Home
Gargoyle or Grotesque?
The Gothic Revival
Notre Dame de Paris Cathedral
Le Stryge
The Commission
des monuments historiques
Grotesque Humor
The Troyes Cathedral Corbel

Gallery of images

Terms
Events
Credits
Gravely Gorgeous: Gargoyles, Grotesques and the Nineteenth-Century Imagination
Terms
Click to enlarge

Albumen print: photographic print produced from paper coated with a mixture of egg white (albumen) and ammonium chloride (salt) and sensitized with silver nitrate. The sensitized paper was then placed in contact with a glass negative and set in bright sunlight until an image materialized and darkened to the correct level of tone. The albumen print was the dominant photographic process of the nineteenth century. For more information, see: rmc.library.cornell.edu/adw/albumen.htm

Capital the upper part or crowning feature of a column. Capitals provide a transition between the column shaft and the element they support, and generally feature sculptural decoration.

Chimera in Greek mythology, a fire-breathing female monster resembling a lion in front, a goat in the middle, and a dragon behind. She devastated Caria and Lycia in Asia Minor until she was slain by Bellerophon. In architecture, the term applies loosely to any grotesque, fantastic, or imaginary beast used in decoration.

Commission des monuments historiques the first organization in France officially to acknowledge an interest in medieval architecture. Founded to protect and preserve and restore France’s architectural heritage.

Corbel an architectural device, often decorative, that projects from a wall and supports weight.

Gargoyle a decorative waterspout that drains water from a parapet gutter. The term is often, although incorrectly, applied to other grotesque beasts, such as the chimeras that decorate the parapets of Notre Dame de Paris.

Gothic the style of architecture and visual arts of Western Europe produced during the period from about 1120 until the late fifteenth century. The introduction of many stained glass windows on load-bearing walls, as well as the pointed arch and ribbed vault are often recognized as hallmarks of Gothic architecture.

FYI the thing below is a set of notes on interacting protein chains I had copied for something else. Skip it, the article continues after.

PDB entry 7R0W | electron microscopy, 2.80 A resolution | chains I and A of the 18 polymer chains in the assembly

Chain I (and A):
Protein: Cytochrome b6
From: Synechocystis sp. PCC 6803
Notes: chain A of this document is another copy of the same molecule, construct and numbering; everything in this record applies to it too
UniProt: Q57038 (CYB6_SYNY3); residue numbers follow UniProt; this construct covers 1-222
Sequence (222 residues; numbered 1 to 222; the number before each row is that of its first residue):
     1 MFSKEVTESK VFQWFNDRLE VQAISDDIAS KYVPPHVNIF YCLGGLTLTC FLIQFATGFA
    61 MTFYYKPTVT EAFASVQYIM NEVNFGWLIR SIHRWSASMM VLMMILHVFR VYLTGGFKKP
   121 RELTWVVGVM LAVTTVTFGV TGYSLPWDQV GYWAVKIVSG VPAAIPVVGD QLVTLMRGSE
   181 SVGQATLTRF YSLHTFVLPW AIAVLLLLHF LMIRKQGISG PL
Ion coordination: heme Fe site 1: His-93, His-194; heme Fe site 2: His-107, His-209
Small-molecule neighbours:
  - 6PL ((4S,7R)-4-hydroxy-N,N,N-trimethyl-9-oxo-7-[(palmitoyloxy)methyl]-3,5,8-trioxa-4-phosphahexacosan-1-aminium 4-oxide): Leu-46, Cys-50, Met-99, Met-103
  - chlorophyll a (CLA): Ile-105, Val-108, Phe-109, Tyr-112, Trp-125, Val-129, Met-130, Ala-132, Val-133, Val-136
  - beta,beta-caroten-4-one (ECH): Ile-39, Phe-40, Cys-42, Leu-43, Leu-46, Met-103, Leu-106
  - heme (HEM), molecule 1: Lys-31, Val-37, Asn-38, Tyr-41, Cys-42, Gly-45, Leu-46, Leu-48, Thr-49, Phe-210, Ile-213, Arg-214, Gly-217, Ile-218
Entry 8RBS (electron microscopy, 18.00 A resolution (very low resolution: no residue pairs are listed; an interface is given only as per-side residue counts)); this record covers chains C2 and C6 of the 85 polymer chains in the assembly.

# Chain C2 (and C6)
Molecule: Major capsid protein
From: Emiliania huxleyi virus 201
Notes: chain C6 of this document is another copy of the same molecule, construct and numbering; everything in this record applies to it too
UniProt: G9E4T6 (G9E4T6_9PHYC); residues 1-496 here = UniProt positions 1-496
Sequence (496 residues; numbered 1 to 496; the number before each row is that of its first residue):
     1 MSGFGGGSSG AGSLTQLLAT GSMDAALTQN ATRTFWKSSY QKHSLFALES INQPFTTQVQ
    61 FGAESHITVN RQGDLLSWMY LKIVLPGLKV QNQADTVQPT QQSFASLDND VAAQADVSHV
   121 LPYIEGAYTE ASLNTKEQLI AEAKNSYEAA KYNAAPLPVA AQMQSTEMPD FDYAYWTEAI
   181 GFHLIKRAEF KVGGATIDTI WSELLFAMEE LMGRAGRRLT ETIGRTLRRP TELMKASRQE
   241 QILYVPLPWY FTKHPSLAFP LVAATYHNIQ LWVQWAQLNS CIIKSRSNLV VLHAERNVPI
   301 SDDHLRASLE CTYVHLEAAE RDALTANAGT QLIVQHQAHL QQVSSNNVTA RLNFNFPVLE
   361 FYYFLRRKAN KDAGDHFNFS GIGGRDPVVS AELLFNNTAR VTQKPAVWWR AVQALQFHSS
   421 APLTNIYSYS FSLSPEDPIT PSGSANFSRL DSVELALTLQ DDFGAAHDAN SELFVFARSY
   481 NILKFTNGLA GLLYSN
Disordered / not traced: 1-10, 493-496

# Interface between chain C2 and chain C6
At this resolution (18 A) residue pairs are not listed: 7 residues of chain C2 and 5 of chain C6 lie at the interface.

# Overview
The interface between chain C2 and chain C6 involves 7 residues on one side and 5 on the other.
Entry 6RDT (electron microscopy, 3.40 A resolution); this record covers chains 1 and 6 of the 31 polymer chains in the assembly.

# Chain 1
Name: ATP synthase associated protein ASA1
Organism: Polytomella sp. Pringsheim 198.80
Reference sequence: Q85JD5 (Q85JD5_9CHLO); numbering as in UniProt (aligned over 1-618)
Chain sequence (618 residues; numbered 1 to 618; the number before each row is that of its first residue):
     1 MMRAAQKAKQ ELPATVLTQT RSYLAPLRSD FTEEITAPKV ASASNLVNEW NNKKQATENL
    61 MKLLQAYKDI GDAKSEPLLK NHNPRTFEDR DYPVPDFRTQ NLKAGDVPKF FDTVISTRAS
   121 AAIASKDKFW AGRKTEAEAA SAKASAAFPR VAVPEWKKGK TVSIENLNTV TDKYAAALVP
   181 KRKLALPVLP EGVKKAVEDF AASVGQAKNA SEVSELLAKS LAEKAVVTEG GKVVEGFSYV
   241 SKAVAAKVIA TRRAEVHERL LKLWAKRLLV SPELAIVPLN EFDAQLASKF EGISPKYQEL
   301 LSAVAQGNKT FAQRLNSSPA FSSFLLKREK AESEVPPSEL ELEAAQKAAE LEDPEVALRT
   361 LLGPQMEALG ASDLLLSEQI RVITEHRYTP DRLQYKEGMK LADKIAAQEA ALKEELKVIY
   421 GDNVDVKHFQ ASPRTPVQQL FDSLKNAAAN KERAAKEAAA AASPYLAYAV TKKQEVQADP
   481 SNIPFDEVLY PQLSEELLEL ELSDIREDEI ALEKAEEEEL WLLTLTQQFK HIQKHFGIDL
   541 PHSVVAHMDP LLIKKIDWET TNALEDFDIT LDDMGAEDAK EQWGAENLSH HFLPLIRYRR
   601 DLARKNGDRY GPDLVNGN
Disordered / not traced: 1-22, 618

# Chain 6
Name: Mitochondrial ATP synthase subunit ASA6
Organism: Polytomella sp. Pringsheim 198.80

Gothic Revival usually applies to a style of architecture and the decorative arts inspired by the Gothic architecture of medieval Europe, and was one of the most potent and enduring of nineteenth century architectural styles. University buildings and churches were constructed in the Gothic style in England and the United States well into the twentieth century.

Grotesque a style of decorative art that features fantastic human and animal forms, often distorted into absurdity or ugliness. The word is derived from the Italian grotteschi, or grottoes, which refers to decorations found during the excavation of Roman houses around 1500.

Romanesque: style of the architecture of Western Europe from the tenth to the twelfth century. The rounded arch supported on plain pillars is often singled out as an identifying characteristic of Romanesque architecture. Romanesque capitals are often elaborately carved with robust, sometimes humorous or grotesque ornaments.

Stryge: archaic French word for vampire

Wet collodion emulsion, glass plate negative: the dominant photographic negative produced in the nineteenth century. A glass plate was first coated with collodion (a cellulose nitrate-based material dissolved in ether and alcohol), then treated with silver nitrate to render it photosensitive. While wet, the plate was exposed in a camera, then developed and fixed. The negative had to remain wet throughout the sensitization and exposure in the camera, as drying rendered it insensitive to light. Usually, the negatives were contact printed with albumen printing paper (see above).

Gallery of images